Astride her bike in the middle of a peloton careering through the
streets of Sydney last Saturday morning, U.S. triathlete Joanna
Zeiger forced herself to drink in her surroundings as well as her
electrolytes. She had swum 1,500 meters in the sun-dappled waters
of Sydney Harbour and then switched to cycling at the front steps
of a postcard come to life, the Opera House, where the Olympic
triathlon had started and would finish. The crowds lining the
sides of the streets that would serve as both the biking and
running course were 10 deep and in full throat. This, Zeiger
thought, is totally amazing.
New Olympic sports customarily take abuse. Think of it as hazing.
Since 1984, 11 disciplines have been added to the Games. Some
remain objects of quadrennial ridicule. (Synchronized swimming
and rhythmic gymnastics come to mind.) Others are largely ignored
(table tennis and badminton) except by fans from countries where
these games are played well. Still other new Olympic sports have
been accepted (beach volleyball, most of all) more for artistic
and/or cultural reasons than for athletic ones.
However, triathlon, which along with taekwondo was chosen by the
Australian organizers to make its Olympic debut, was given a
prominent place in the Sydney Games (although it needs further
approval by the IOC for permanent inclusion in the Olympics).
The women's tri began less than 12 hours after Cathy Freeman
ignited the Olympic flame--and at a place where the sport was
sure to get the utmost attention. Nearly two years before the
Games, triathlon competition manager David Hansen had stood on
the steps of the Opera House and explained what the venue would
look like in September 2000. Now the world was watching, and the
event measured up to its spectacular setting with rugged
open-water swims, pack cycling that was so tight there were
several crashes and gripping sprints to the finish line in the
run. Rhythmic gymnastics it wasn't.
Sheila Taormina of the U.S., who won a gold medal in the 4x200
freestyle relay at the '96 Games, led the Sydney triathlon by 36
seconds after the swim--which was "really brutal," according to
Zeiger, with "so many people fighting each other for the same
piece of water." But because Olympic triathlon rules allow
drafting on the bike leg, a pack of 15 riders finished the 40-km
ride together. On the 10-km run through the rolling Royal Botanic
Gardens and adjacent streets, Brigitte McMahon of Switzerland and
prerace favorite Michellie Jones of Australia pulled away from
Magali Messmer of Switzerland, who would get the bronze, and
Zeiger, who would finish an ecstatic fourth.
McMahon and Jones rushed toward the harbor together, and only in
the final 100 meters did McMahon put together a painful, grinding
kick to beat Jones by two seconds. "This will give me nightmares,
but I'm very proud just the same," said Jones, who was burdened
by the expectation that she would win Australia's first gold
McMahon's victory came three years after she gave birth to her
son, Dominic, and nearly left the sport. Upon her return to
training she broke with her Swiss coach and began working with
her husband, Mike, a native of North Sutton, N.H., who was a
modestly successful professional triathlete when she met him in
Hawaii in 1992. They were married in '97 and have lived in
Switzerland ever since.
Their goal was to beat Jones, a two-time world champ who is
ranked No. 1. When McMahon ran sprints in her hometown of Barr,
18 miles outside Zurich, she'd conjure up images of Jones to help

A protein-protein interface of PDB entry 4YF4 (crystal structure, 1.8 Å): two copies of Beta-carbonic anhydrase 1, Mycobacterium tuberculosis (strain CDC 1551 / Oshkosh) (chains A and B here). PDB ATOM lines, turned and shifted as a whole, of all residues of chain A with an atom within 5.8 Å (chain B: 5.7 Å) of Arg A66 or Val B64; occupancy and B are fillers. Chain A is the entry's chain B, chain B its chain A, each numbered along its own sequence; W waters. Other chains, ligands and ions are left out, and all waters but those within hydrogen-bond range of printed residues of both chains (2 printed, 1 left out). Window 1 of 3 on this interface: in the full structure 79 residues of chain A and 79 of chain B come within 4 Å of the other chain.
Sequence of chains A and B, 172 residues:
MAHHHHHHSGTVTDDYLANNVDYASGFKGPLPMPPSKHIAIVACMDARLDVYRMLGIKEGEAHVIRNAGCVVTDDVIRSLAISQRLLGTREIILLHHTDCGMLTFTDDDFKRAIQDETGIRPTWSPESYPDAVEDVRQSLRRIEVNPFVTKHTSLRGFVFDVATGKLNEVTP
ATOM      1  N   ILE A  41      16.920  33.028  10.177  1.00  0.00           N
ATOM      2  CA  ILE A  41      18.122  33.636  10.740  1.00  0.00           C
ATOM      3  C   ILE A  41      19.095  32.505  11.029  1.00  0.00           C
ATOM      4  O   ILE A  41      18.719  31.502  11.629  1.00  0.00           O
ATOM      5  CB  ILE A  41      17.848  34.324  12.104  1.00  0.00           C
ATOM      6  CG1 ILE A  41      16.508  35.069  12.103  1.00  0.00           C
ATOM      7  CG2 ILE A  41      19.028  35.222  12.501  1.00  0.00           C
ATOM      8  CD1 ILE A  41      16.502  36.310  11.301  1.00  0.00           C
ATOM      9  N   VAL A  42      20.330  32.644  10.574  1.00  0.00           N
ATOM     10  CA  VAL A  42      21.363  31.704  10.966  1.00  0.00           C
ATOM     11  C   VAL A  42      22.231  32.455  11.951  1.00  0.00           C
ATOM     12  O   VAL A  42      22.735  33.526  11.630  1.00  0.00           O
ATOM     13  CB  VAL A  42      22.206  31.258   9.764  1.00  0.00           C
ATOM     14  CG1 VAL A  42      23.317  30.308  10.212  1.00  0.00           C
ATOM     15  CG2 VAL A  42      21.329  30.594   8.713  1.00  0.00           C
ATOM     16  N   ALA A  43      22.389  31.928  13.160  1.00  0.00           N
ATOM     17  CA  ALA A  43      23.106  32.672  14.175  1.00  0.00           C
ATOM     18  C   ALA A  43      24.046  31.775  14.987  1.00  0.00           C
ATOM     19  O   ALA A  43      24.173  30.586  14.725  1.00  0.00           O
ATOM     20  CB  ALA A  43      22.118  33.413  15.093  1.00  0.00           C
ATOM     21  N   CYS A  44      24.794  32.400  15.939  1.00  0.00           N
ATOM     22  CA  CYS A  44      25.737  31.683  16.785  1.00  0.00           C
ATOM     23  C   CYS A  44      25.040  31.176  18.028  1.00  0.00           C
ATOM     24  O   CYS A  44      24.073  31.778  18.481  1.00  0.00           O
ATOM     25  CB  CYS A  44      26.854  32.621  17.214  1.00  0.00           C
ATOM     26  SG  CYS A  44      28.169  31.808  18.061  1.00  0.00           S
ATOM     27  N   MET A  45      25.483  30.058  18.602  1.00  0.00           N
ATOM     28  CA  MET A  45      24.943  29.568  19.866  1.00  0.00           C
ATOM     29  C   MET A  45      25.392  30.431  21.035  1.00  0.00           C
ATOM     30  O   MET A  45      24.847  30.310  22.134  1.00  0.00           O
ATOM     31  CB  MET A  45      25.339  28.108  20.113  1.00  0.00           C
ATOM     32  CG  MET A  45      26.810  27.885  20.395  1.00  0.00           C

fight the pain. "Just go like hell--that's what I would tell
myself, and I would see Michellie in my mind," said McMahon after
her victory. "I said it at the finish today: Just go like hell."
If McMahon went like hell, men's winner Simon Whitfield of Canada
went to hell and back. The men's cycling leg, unlike the women's,
produced a late breakaway: Olivier Marceau of France and Conrad
(Caveman) Stoltz of South Africa tore loose from the pack and
began the run with a huge 56-second lead. Marceau quickly left
Stoltz behind, but he was caught by Stephan Vuckovic of Germany
with three kilometers to go. Whitfield, meanwhile, had barely
avoided a crash in the bike leg and started the run 68 seconds
behind Marceau. But Whitfield is a brilliant runner, and he
methodically swallowed the leaders, pulling within range of
Vuckovic only a minute after Vuckovic had passed Marceau.
As Vuckovic tore downhill in the last 1.5 kilometers, Lance
Watson, who is Whitfield's personal coach in Victoria, B.C.,
tried to gauge Vuckovic's lead. "I was counting
one-Mississippis," said Watson, "and when Simon got within two
seconds, I knew he would get him." Watson was confident because,
before leaving for Sydney, he had put Whitfield through a miler's
workout: A 20-minute tempo run followed by four 400-meter sprints
in 56 seconds. Whitfield obliterated Vuckovic in front of the
Opera House, winning by 13 seconds over the last 200 meters.
The Australians, who excel at the triathlon and had expected to
win several medals in the two events, got only Jones's silver,
but they own a small piece of Whitfield's gold as well.
Whitfield's father, Geoff, was raised in Sydney. He accepted a
scholarship to the University of Alberta when he was 21 and
subsequently took a job in Toronto, married and settled in
Kingston, Ont., where Simon grew up. But in the fall of 1992,
when he was 17, Simon moved to Sydney to enter Knox Grammar
School, the same British-style boarding school Geoff had
Simon spent four years at Knox, developing a love for Australian
culture and friendships with Australian triathletes. He still
spends the Canadian winter training in Sydney. "I'm deeply proud
of being Canadian," Whitfield said, "but I believe that much of
my competitive nature comes from being part Australian."